Residents voice anger after court ruling in Kirkton housing saga

© DC ThomsonLynn Watson, of the Kirkton Community Partnership, Eddie Baines and Conor Baines, previously celebrated the refusal of permission for the development.
Lynn Watson, of the Kirkton Community Partnership, Eddie Baines and Conor Baines, previously celebrated the refusal of permission for the development.

A house-builder has won an appeal against Dundee City Council’s decision to refuse planning permission for a controversial development.

Persimmon Homes’ controversial proposal for a 62-home complex on the site of the old Kingspark School in Gillburn Road was given the red light, a decision which was upheld by the Scottish Ministers.

However, the Court of Session has allowed an appeal and the company is now considering its next move.

Local residents have reacted with anger to the latest development in the long-running saga, which began when Persimmon announced their plans in 2017.

Eddie Baines, of the Kirkton Community Partnership, said:  “As a community we have had no input on any of this review and we feel  the system is stacked solely in favour of the planners.

“Our councillors voted in majority to say no yet this is ignored I guess they will argue over and over until it goes their way.”

Sandra Watson, a bakery worker who lives on Gillburn Road, said if the development goes ahead it would exacerbate the traffic congestion in the area.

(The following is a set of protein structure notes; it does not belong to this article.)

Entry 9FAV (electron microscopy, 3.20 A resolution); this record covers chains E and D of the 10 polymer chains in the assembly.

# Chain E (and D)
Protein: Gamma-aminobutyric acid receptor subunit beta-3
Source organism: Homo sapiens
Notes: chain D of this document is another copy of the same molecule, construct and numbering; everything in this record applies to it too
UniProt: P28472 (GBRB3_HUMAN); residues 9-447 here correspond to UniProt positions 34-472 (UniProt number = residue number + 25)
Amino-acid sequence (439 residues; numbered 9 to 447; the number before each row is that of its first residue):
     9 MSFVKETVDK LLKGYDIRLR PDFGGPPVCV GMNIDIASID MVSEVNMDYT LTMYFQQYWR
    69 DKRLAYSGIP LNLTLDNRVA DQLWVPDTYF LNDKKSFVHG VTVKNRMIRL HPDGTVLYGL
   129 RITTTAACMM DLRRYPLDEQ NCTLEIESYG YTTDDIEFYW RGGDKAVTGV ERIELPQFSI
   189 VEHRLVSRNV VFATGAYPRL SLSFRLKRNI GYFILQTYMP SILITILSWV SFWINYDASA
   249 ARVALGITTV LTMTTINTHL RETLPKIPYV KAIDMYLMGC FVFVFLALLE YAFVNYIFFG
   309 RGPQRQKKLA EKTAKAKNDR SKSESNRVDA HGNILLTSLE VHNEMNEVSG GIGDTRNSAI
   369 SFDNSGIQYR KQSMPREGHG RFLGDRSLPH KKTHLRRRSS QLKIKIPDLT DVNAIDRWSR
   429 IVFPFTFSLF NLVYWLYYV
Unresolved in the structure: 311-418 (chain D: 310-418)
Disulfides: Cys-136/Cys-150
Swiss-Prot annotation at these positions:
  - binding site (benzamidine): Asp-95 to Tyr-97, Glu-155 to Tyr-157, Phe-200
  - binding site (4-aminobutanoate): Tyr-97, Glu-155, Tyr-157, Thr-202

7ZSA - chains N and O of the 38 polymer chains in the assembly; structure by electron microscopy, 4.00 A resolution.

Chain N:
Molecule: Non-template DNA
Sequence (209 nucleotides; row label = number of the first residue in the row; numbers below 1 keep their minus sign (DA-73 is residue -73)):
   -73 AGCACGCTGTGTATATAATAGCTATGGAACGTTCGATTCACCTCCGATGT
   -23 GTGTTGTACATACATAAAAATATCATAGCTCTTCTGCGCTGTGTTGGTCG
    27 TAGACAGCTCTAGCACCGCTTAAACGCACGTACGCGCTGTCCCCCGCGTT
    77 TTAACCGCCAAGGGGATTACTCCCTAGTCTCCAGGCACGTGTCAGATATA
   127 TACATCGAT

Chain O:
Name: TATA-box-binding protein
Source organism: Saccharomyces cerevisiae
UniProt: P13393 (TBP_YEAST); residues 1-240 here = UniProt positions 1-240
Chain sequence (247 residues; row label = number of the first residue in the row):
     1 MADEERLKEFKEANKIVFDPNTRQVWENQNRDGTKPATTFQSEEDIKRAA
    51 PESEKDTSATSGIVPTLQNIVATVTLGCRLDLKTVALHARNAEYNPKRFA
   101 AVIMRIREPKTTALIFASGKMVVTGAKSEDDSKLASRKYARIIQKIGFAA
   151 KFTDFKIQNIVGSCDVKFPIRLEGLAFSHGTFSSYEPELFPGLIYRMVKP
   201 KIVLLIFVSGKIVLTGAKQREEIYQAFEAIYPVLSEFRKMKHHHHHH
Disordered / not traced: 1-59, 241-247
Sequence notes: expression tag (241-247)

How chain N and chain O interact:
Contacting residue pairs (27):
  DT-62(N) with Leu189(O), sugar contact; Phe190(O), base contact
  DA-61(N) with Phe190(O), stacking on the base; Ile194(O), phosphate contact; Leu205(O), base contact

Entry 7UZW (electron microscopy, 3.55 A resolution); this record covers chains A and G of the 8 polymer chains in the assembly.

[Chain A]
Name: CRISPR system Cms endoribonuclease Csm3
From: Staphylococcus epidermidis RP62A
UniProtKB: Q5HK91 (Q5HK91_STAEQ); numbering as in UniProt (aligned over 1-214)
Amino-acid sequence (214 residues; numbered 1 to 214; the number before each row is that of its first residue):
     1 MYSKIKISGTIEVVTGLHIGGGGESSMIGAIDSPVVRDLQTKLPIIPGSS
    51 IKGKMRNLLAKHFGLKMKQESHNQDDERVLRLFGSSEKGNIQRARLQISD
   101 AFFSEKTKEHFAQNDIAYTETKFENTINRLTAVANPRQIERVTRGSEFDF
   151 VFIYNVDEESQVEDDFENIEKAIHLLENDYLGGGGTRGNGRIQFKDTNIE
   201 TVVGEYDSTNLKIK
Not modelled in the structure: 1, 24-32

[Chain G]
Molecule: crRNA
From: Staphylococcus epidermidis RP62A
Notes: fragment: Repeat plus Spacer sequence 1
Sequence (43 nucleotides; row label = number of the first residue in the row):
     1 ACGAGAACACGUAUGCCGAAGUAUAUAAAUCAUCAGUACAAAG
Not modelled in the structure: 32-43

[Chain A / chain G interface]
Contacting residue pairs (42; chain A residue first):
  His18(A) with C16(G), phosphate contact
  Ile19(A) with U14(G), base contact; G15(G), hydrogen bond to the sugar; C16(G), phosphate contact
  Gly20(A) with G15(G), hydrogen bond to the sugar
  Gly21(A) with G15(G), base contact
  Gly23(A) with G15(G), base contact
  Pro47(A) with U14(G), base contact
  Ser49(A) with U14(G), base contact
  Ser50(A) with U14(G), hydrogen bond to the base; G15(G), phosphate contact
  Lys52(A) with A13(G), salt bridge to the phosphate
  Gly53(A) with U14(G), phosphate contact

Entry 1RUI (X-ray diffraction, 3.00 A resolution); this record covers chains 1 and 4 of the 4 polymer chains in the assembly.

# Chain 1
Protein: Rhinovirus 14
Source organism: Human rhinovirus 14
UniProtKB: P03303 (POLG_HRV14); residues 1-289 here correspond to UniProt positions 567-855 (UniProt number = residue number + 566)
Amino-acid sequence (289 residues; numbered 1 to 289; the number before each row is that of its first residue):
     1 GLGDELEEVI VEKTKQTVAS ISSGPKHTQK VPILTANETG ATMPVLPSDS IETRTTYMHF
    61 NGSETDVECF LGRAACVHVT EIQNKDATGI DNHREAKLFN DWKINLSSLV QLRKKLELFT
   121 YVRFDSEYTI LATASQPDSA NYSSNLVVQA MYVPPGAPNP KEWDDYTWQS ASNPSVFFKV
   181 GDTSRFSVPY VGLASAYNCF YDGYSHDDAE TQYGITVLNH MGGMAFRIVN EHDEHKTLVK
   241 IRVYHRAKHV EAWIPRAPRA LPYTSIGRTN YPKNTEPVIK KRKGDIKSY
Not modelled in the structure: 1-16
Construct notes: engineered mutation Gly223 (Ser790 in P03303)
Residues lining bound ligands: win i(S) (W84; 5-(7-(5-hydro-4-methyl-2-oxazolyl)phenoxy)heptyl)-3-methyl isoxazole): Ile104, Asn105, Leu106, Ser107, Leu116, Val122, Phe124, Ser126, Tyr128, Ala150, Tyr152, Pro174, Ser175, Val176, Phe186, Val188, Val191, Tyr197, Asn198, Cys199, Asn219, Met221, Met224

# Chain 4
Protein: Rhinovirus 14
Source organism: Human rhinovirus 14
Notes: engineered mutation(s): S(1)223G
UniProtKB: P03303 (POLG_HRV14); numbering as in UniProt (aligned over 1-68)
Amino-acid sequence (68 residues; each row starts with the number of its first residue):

The 69-year-old added: “We don’t want this development.

“There are plans to open a new nursery down the road. We also have a big ASDA nearby, a secondary school and the college.

“We already can’t get our cars parked, so more houses would just make it worse.”

Neighbour James Hocking, 72, added: “If it goes ahead it’s going to be a mess around here.

“There will  be heavy vehicles, workers, dust and mess for at least a year while the building is going on.

“The green area that’s there now gets used by dog walkers and children who play there.”

Another resident, a council worker who did not wish to be named, said she also worried about the loss of green spaces around the area.

When making a decision, the Court of Session ruled that planning authorities had failed to take into account a “material consideration”.

This included the fact that a site planning brief specific to the Kingspark site, which was  was approved by the council’s city development committee in 2016, identified 2.85 hectares of land as suitable for housing, with 1.60 hectares of retained open space.

A spokesperson for Persimmon Homes said: “We welcome the decision of the Court of Session and are currently considering the implications for the business.”

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